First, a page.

Disclosures: The authors report no relevant financial disclosures.
November 24, 2021
2 min read

Epigenetic biomarker may reliably measure impact of chronic inflammation on brain

Disclosures: The authors report no relevant financial disclosures.
You've successfully added to your alerts. You will receive an email when new content is published.

Click Here to Manage Email Alerts

We were unable to process your request. Please try again later. If you continue to have this issue please contact customerservice@slackinc.com.

Chronic inflammation appeared linked to neurodegenerative brain changes that affect cognitive ability differences in later life, according to study results published in Neurology.

DNA methylation proxies may help index chronic inflammatory status, researchers noted.

Source: Adobe Stock

“Low-level, systemic chronic inflammation has emerged as a hallmark and potential driver for individual differences in brain aging,” Eleanor L.S. Conole, BSc, MRes, of the department of psychology at the University of Edinburgh in the U.K., and colleagues wrote. “Yet while chronic inflammation has been consistently linked to dementia, studies investigating peripheral inflammatory markers in nonclinical groups show disparity with respect to cognitive outcomes and have not yet clarified the magnitude and regional extent of brain structural associations.”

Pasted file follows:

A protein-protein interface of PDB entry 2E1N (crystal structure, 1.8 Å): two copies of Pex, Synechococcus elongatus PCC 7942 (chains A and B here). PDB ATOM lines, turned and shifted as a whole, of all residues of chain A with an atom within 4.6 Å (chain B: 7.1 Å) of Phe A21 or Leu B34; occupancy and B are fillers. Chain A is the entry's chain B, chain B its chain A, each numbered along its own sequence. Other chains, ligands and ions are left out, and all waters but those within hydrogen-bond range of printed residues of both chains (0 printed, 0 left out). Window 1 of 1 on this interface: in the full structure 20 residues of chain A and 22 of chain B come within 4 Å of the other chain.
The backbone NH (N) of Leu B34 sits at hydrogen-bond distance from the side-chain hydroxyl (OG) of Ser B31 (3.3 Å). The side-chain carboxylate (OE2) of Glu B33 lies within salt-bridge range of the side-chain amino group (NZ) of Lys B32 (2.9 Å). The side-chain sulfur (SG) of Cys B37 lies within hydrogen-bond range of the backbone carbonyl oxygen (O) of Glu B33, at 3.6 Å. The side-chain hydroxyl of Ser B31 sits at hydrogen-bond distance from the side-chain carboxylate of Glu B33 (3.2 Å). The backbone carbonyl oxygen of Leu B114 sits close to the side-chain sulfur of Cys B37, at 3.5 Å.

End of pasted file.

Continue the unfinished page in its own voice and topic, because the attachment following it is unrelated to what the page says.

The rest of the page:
The researchers sought to examine the role of chronic inflammation in cognitive aging by comparing epigenetic and serum biomarkers of C-reactive protein (CRP) and their relationships to neuroimaging and cognitive outcomes. They analyzed data of 521 individuals who were cognitively normal at baseline, had a median age of 72.4 years and who had inflammation, vascular risk and neuroimaging data available.

They quantified baseline inflammatory status via CRP, a traditional measure of peripheral inflammation, and DNA methylation signature of CRP (DNAm CRP), an epigenetic measure. Further, the researchers used linear models to assess the inflammation-brain health associations and performed mediation analyses to examine the link between chronic inflammation, brain structure and cognitive functioning.

Results showed associations were an average of 6.4-fold stronger between DNAm CRP vs. serum CRP and brain health outcomes. The researchers reported an association between DNAm CRP and total brain volume (beta = –0.197; 95% CI, –0.28 to –0.12), gray matter volume (beta = –0.2; 95% CI, –0.28 to –0.12) and white matter volume (beta = -0.15; 95% CI –0.23 to –0.07) and regional brain atrophy. Further, they observed an inverse association between DNAm CRP and global and domain-specific cognitive functioning, with brain structure partially mediating the CRP-cognitive association according to lifestyle and health factors.

“By utilizing an epigenetic inflammation measure, which integrates information from multiple immune-related CpG sites, we may provide a more reliable measure of chronic inflammation and thus a more comprehensive overview of the consequences of chronic inflammation on brain structure and function,” Conole and colleagues wrote. “Reliable monitoring of inflammatory exposure could enable clinicians to review the efficacy of drug and lifestyle interventions to attenuate inflammation levels with a view to improving cognitive outcomes.”